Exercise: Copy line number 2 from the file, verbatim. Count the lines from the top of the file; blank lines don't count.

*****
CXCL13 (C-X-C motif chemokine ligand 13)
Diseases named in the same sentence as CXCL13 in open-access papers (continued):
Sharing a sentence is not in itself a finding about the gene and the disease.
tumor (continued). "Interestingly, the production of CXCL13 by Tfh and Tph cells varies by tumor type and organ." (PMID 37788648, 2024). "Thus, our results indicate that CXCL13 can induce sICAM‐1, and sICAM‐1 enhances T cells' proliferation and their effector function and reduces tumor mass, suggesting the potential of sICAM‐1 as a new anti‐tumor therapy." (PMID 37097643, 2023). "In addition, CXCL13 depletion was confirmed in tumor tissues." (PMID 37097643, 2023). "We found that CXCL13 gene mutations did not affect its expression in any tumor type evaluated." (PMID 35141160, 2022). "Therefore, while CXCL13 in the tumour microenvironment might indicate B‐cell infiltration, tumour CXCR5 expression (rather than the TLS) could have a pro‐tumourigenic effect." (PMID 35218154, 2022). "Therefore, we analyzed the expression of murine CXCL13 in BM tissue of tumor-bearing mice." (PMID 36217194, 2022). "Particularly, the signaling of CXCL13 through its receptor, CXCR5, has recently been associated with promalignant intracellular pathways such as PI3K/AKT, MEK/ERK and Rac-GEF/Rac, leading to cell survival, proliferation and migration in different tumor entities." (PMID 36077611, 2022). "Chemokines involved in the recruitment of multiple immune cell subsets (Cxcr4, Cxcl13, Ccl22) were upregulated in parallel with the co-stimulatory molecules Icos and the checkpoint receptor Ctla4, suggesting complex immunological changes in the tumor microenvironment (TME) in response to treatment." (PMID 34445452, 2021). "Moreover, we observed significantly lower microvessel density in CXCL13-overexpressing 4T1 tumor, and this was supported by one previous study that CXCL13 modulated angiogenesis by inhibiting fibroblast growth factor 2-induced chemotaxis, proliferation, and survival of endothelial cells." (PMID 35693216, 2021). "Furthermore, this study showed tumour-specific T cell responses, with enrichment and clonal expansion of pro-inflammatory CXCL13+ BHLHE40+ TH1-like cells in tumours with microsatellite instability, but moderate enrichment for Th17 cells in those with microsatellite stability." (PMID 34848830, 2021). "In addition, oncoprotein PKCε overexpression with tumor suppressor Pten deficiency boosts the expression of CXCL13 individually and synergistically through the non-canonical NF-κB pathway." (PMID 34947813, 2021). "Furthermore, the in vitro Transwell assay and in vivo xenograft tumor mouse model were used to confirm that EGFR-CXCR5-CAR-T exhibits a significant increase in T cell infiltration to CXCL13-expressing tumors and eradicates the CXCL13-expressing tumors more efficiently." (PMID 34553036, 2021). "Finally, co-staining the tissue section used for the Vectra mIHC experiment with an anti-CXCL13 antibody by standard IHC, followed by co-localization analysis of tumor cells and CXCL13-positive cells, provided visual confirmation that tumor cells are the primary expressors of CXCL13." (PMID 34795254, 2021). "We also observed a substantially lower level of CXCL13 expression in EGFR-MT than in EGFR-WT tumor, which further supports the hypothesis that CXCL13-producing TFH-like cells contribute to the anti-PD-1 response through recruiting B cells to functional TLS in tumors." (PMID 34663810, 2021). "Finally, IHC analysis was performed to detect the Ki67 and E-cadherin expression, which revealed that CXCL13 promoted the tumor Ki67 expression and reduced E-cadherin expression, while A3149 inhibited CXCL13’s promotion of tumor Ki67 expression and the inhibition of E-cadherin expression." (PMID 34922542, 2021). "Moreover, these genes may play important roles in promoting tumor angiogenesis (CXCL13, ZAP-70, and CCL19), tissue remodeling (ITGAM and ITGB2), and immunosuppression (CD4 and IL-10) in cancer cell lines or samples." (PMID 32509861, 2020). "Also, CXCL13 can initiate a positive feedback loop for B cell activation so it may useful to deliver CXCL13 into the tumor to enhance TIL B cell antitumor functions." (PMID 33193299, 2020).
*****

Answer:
Diseases named in the same sentence as CXCL13 in open-access papers (continued):